Ananda Dias Jayasinghe: Indelible Genealogy

Michael Roberts

The Dias Jayasinghes are etched deeply in memory as sons of Galle who were committed to schooling its generations in cricket and in history, while yet aiding all and sundry. At St Aloysius College in the mid-1950s I had the good fortune to have Marcus Dias-Jayasinghe as my coach – a gentleman figure who nurtured all of us. I then encountered DD Jayasinghe as an opponent on cricket-field playing for the Education Department against University of Ceylon teams.

Marcus was a knowledgeable lover of the cricketing game and imparted his advice without fanfare or bombast. DD was perhaps a more outspoken gentleman who was good enough at cricket to contest spots in Ceylonese Elevens of the 1950s before his knowledge of the game was transferred to a spot in the Selection Committees vested with the responsibility of selecting Ceylon’s international squads in the early 1960s.

I lost touch with the Dias Jayasinghes in the course of my career – with our family’s move to Adelaide serving to accentuate the distancing. Then, at some point in the 2010s, good fortune brought Ananda into my field of Sri Lankan affairs via his assiduous work on the history of Richmond College – where his deep interest seconded the work of Joe Simpson and thus embellished the presentations in Thuppahi.[1] I was fortunate to be in Sri Lanka when a function at Kollupitiya featured Ananda as a honourable recipient of awards. This link brought me rewards in the shape of hospitality extended to me by both Ananda and his brother Ranjan when I visited Galle on subsequent occasions.

It was Ranjan who linked me with a hire-car driver named Chaminda Piyaratne for my return trip to Colombo from Galle on the 31st July 2017. As it happened, Piyaratne is not an ordinary fella. From a large family in the Baddegama area, he had served in the Sri Lanka Army’s special forces for many years, been wounded twice and yet survived before retiring to take up the taxi/touring trade with a vehicle of his own. I was staying at a hotel in Unawatuna in July and as soon as I learnt of Piyaratne’s history from Ranjan, I invited him to my room and tape-interviewed him on his experiences. This interview-record will eventually enter the Archives somewhere.[2]

Let me highlight its potential by providing one juicy and penetrating “tit-bit.” This sound-bite was not recorded at Unawatuna, but during my taxi-ride to Colombo via the expressway. Here, let me stress that during my decades of investigation in Sri Lanka conversations with taxi-cab drivers and/or passengers (when I was driving) have often generated profound ethnographic data. That is, the ongoing togetherness during the course of one-to-one exchanges — even that among ‘strangers ‘– within a car tends to create trust and generate revelation.

On this occasion, as a passenger on the front-seat I turned my tablet recorder on at one point when I was being driven to Colombo and revived my interview with Piyaratne. One leading question ran like this: “Piyaratne, you had many years’ experience in fighting the Tigers. Given that background, what can you tell me about their strengths and capacities.

Chaminda’s answer was quick, terse and to the point ….. [and totally unexpected] ….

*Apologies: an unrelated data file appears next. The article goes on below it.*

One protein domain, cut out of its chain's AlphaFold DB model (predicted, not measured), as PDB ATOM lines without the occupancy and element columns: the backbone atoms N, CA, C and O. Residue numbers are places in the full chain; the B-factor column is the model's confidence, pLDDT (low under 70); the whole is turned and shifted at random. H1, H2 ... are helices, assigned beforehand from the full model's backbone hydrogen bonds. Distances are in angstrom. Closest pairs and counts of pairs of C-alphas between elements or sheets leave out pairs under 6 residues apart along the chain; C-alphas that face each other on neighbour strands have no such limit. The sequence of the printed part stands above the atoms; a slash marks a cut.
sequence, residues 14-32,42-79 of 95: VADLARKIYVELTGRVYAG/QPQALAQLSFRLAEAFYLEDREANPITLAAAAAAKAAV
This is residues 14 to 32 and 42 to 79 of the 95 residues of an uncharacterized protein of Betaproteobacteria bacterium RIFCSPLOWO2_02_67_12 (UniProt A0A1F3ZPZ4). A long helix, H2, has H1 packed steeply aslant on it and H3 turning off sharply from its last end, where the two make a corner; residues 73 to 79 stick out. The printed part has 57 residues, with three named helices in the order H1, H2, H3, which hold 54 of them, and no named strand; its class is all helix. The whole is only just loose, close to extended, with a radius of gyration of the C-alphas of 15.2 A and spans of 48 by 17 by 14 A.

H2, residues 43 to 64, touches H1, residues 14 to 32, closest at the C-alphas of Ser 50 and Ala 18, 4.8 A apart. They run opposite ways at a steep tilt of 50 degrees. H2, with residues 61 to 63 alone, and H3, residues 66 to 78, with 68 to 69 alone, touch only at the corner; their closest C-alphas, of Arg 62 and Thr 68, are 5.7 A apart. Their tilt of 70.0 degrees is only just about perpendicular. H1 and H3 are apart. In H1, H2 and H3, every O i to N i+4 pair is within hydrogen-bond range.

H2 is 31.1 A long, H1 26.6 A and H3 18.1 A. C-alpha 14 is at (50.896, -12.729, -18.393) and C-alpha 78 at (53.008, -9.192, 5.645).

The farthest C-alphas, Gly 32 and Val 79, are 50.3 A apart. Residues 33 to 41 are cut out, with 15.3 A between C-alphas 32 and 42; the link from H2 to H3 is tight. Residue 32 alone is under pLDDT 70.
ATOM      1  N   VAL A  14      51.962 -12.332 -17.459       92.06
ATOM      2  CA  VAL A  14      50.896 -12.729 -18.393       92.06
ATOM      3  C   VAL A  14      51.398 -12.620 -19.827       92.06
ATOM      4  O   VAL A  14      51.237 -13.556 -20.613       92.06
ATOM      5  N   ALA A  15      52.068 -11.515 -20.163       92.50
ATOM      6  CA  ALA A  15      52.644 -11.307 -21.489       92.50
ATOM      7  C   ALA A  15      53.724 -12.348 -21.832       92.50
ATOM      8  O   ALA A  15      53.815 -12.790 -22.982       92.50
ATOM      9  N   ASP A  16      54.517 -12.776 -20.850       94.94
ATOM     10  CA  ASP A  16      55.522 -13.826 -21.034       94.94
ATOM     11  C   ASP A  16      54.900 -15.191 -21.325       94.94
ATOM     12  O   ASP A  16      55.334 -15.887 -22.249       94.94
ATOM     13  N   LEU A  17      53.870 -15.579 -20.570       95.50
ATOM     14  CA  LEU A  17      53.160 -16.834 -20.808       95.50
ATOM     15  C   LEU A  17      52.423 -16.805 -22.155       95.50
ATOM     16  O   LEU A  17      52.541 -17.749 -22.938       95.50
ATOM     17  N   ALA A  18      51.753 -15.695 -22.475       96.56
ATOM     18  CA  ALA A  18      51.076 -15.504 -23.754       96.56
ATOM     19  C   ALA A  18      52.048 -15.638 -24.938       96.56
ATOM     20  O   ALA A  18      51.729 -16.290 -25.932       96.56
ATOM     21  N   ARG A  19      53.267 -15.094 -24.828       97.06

“The Tigers had one leader for thirty or so years.”

YES, a surprising answer. More political assessment than military judgment …… or, rathe,r a political/military answer. Spot-on. This was grassroots acumen.


Last year, 2020, I was marooned in Sri Lanka by Mr Covid,when on my way to Galle to watch Sri Lanka at cricket. I was comfortably ensconced at my sister’s house in Wellawatte for much of the time. Exchanges of mail and telephone chats with both Ananda and his brother Ranjan were among the significant event during this period. Ananda was ailing and suffering. I was not in a position to offer him succour. Indeed, the benefits flowed from Dias Jayasinghe to Roberts rather than the other way. As ever vigorous and amaible, Ranjan dropped in at Hampden Lane Wellawatte to discuss some issues. ….

….. and, then, when I was  able to secure a flight back to Australia in mid-September 2020, Ranjan insisted on picking me and serving as my amiable chauffeur all the way to Katunayake Airport. This was a form of icing on the cake: former Richmondites and Mahindians had been leading figures in battling my medical ailments in that spell in Lanka while several had participated in convivial gatherings at Galle and Colombo, so Ranjan’s parting gift was icing on a Gallillean cake.

Past Links

Ultimately, my friendship and interactions with both Ananda and Ranjan arose from my reverential links with their pater, Marcus Jayasinghe –a Mahindian cricketer from yesteryear who coached St Aloysius when I played for them in the years 1955-57. A gentleman to the core and an intelligent non-abrasive father figure, his guidance was much appreciated. I cannot better this act of requiem for Ananda in more reverential ways than proceeding to doff my hat to Marcus by posting a picture of him with one of the best teams Aloysius has produced, that led by Anwer Jawath and coached by Marcus.

Young Marcus Jayasinghe 


Ananda Ariyaratne:A Rich History of Richmond College, Galle,” 19 March 2015,


[1] Note Meeds with Simpson 2016.

[2] A substantial stock of archival material, including tape-recorded interviews with public servants and politicians acquired during the Robert sOral History Project of the years 1965-69, are now available at the National Library Services Board in Colombo. See

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Filed under cultural transmission, education, heritage, historical interpretation, life stories, self-reflexivity, sri lankan society, Uncategorized

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